My ten-year-old son plays the Dear Evan Hansen soundtrack every single morning on our way to school. If you aren’t a Broadway fan and don’t know the story, it is a story of finding hope in the wake of teenage suicide, and the songs are funny, and sad, and real. The first time I heard the song “Does Anybody Have a Map,” I laugh-cried like a fool.
“Does anybody have a map? Anybody maybe happen to know how the hell to do this? I don’t know if you can tell. But this is me just pretending to know. So where’s the map? I need a clue. ‘Cause the scary truth is I’m flying blind. And I’m making this up as I go.”
Yes, that is my song, baby.
Four of my five children will be graduating this year – two from college, two from high school. They are beautiful, brilliant young adults who are chasing their dreams in spite of me, and I hope a little bit because of me.
I became a mom at twenty-two years old. When you are twenty-two, you know everything. I read every What to Expect… book available and was totally sure I had parenting in the bag. I was a go-getter who accomplished whatever I set my mind to in life. I was a winner.
Cue the laughter. Come on – I deserve it.
This is a list of what parenting was really like for me:
Retching while catching kid vomit in my hands
Crying from depression and anxiety brought on by sleepless nights
Freaking out that my kids might do drugs and alcohol
Reminding a son to breathe while on morphine after a freak sports accident
Worrying for years that he may lose his leg
Driving up to the scene of an accident, to the sight of a son alive, standing next to his shattered glass around his flipped car
Nagging and slamming doors with my teenage daughter
Guilt-tripping my oldest son because he got a tattoo
Hoping my youngest son wouldn’t stop breathing on the way to the hospital after eating peanut butter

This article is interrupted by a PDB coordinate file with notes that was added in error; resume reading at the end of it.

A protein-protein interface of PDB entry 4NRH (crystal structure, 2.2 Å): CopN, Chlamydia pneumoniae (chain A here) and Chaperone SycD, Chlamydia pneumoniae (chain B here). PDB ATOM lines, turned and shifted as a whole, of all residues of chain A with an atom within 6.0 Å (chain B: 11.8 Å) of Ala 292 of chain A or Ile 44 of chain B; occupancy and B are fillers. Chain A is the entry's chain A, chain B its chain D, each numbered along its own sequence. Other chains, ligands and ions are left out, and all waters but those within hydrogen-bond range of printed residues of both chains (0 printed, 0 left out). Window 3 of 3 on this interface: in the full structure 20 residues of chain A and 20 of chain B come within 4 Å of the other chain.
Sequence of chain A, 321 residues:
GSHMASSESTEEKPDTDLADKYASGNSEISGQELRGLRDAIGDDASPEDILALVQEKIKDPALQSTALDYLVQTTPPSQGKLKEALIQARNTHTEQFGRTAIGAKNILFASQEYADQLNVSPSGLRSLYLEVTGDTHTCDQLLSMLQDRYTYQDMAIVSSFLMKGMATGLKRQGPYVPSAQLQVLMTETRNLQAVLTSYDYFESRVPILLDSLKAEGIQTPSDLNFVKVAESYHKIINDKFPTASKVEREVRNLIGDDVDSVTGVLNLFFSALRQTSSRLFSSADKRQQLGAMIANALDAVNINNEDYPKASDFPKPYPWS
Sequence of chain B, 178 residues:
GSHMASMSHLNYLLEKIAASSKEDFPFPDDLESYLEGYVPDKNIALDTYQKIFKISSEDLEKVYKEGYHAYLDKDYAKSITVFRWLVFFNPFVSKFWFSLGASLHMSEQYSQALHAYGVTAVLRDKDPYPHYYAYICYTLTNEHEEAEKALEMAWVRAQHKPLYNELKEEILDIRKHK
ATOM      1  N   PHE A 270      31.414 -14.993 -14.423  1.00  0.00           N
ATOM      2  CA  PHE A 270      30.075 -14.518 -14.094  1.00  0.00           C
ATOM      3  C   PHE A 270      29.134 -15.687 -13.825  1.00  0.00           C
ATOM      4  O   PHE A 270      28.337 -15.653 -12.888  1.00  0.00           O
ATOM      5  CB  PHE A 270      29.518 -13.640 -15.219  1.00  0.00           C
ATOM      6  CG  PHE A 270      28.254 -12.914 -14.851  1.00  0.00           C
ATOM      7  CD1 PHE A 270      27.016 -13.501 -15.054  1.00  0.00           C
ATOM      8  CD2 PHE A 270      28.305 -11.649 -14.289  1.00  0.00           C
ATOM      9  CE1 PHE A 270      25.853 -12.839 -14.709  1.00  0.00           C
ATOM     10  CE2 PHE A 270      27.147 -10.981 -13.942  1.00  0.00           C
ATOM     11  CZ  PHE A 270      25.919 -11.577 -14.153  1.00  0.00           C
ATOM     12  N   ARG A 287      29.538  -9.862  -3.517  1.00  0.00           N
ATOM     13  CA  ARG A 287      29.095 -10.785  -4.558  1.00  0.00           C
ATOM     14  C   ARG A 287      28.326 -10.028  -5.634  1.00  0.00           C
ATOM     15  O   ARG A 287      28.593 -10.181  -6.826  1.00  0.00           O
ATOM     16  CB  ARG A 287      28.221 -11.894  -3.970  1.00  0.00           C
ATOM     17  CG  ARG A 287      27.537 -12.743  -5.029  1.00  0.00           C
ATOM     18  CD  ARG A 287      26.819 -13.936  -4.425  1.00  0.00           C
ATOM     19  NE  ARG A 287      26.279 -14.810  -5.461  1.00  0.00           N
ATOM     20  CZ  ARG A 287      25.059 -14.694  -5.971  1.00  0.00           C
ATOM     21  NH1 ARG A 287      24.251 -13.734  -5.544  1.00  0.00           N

But there is also the good stuff:
Loving on my sick kids when they needed me
Sleeping next to the kids when they woke up from nightmares
Openly conversing with my kids about drugs and alcohol use
Rejoicing at the news that the leg will be okay
Appreciating that my son’s car was gone but he was still with us
Loving time spent with my adult daughter
Smiling that my son’s tattoo symbolizes his love for his father and me (and that he promises not to do it again).
Thanking the stars that food allergies didn’t take my son away
In a few weeks, we will host a party to celebrate their graduations. One now works in finance, one will take a management job at a snazzy hotel, one move on to major in theater at NYU, and one will move on to major in economics at Georgia State. I will serve food and chat with party guests, but my eyes will be on those four, because they are the most beautiful kids- no, young adults- in the world.
I had no map for raising five kids. I’m sure I have screwed them up, but I have loved them to tears. Now I still have eight years left with my youngest to do the same to him.
He and I have eight years to blast Broadway tunes in the car together, and I get to guilt-trip him and nag him about homework. I still don’t know how the hell to do this, but I do know that he will turn out okay despite me. And I hope, also because of me.